1642
Parliament prohibited the feoffees of Manchester Grammar School from renewing a lease of the town’s mills to Mr. Prestwiche, on the ground that he was a Royalist. Early in November new fortifications were added to the town. Under the Speaker’s warrant, four pieces of brass ordnance, commanded by Ralph Assheton, were ordered for its protection. The garrison was felt as a disagreeable tax upon the persons of the Puritans, and it was presently determined that the estates of the “delinquents” were the most proper treasury wherefrom to defray the charge of its maintenance. They were taxed accordingly. Sir Alexander Radcliffe, knight, of Ordsall, who had been an active loyalist at the siege of Manchester, was taken prisoner in Essex, and committed to the custody of the Sergeant-at-Arms, November 2, and sent to the Tower, November 9. Sir Cecil Trafford, who was styled an Arch-papist, fell into the hands of the Parliamentarians at Manchester, December 2. Two companies of the Manchester Regiment embarked in “foreign” service, and marched to Wigan, where they suffered a defeat by the Royalists. Acting upon Rosworm’s advice, they determined to recover their reputation, and at the battle of Chowbent the Manchester Regiment obtained “a splendid victory” over the Royalists, December 24.(7)

1642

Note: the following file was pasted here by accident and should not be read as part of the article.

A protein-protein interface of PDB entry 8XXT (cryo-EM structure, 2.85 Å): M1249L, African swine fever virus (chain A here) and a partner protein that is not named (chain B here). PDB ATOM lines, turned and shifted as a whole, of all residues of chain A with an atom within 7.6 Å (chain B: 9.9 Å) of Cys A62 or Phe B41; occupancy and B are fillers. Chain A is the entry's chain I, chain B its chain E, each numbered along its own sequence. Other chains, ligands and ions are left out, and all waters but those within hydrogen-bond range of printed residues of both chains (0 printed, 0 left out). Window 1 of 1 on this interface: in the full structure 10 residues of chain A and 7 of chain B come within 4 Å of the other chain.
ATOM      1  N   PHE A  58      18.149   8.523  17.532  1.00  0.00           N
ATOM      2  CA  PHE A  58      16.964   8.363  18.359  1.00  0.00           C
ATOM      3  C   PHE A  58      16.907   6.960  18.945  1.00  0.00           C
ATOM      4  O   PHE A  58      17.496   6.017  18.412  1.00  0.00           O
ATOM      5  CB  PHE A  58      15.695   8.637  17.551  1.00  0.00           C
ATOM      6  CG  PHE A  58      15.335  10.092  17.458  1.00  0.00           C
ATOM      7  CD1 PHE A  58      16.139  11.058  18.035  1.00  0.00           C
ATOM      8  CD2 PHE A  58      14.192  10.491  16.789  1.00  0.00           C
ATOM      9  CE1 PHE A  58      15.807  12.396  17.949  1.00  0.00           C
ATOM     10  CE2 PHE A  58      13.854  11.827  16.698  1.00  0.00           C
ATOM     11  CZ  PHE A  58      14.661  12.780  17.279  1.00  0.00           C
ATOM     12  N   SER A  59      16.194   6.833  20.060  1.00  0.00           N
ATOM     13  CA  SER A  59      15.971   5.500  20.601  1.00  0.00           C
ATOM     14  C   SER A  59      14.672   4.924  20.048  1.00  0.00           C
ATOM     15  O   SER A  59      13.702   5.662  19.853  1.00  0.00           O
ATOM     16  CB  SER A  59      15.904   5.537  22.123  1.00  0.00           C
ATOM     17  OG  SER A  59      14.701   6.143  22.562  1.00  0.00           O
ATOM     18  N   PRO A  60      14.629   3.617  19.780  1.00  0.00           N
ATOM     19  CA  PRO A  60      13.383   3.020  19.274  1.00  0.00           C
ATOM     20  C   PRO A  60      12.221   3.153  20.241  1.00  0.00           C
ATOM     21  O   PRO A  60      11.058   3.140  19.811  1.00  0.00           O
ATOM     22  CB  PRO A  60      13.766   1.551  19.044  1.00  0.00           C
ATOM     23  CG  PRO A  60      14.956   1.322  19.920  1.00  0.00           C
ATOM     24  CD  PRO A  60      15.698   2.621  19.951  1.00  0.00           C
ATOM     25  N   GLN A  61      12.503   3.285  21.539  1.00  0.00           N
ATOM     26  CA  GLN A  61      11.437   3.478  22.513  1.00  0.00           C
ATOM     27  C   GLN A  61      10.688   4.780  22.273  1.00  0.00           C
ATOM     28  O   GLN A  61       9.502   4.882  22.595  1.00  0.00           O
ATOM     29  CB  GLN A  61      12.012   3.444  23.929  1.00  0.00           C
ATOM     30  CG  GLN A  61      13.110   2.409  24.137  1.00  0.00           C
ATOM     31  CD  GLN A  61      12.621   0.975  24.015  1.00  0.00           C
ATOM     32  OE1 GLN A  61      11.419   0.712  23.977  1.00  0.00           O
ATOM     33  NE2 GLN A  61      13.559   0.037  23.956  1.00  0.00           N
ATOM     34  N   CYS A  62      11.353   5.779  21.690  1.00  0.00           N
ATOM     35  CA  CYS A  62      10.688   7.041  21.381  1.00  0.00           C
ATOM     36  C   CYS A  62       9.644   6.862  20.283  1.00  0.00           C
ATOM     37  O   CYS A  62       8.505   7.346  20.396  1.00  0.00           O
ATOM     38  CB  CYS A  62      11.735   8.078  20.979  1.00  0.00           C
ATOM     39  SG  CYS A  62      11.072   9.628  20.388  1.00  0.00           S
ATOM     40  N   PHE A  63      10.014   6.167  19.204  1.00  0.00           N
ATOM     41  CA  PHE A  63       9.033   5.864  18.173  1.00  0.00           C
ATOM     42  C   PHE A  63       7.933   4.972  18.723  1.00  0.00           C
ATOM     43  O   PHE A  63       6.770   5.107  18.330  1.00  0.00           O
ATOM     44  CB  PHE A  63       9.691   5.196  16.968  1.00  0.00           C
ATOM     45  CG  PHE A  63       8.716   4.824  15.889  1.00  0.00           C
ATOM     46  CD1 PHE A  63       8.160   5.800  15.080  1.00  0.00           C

The siege of Manchester was an important event in the great struggle between the King and the Parliament. The successful defence made by townspeople encouraged the resistance of the Puritans and gave them heart for what seemed an unequal contest. The decided adherence of the people of Manchester to the parliamentary side caused it to be said—” That had not this town stood firmly to the king and parliament, the whole country would have been brought into subjection to the oppression and violence, of the cavaliers.” Throughout the Civil War the Manchester train bands acted a conspicuous part. In a publication bearing the title of Jehova Jireh, God in the Mount; or, England’s Parliamentary Chronicle, the Parliamentarians of Manchester are eulogised “as the honest-hearted and most courageous Manchesterians; the principal men in the kingdom, next to the most famous and renowned citie of London, that fight most prosperously for God and true religion.” The details of the siege of Manchester, a very small affair if judged by modern military ideas, are given in Dr. George Ormerod’s Memorials of the Civil War in Lancashire, published by the Chetham Society, which includes the narrative of Col. Rosworm, entitled Good Service Ill-rewarded; in which he complains with much bitterness that the Manchester Puritans did not pay him according to their contract. Palmer’s Siege of Manchester; Hibbert Ware’s Foundations, and Beamont’s Civil War in Lancashire, published by the Chetham Society, contain many particulars of interest, mainly from parliamentary writers. Several curious pamphlets appeared this year relating to Manchester. The best known are Manchester’s Joy for Derby’s Overthrow, and Lancashire’s Valley of Achor [by John Angier],giving an account of the sieges of Manchester, Bolton, &c. A number of the contemporary tracts are preserved in the Manchester Free Library, and in the Chetham Library, as well as in the Thomasson collection in the British Museum.(7)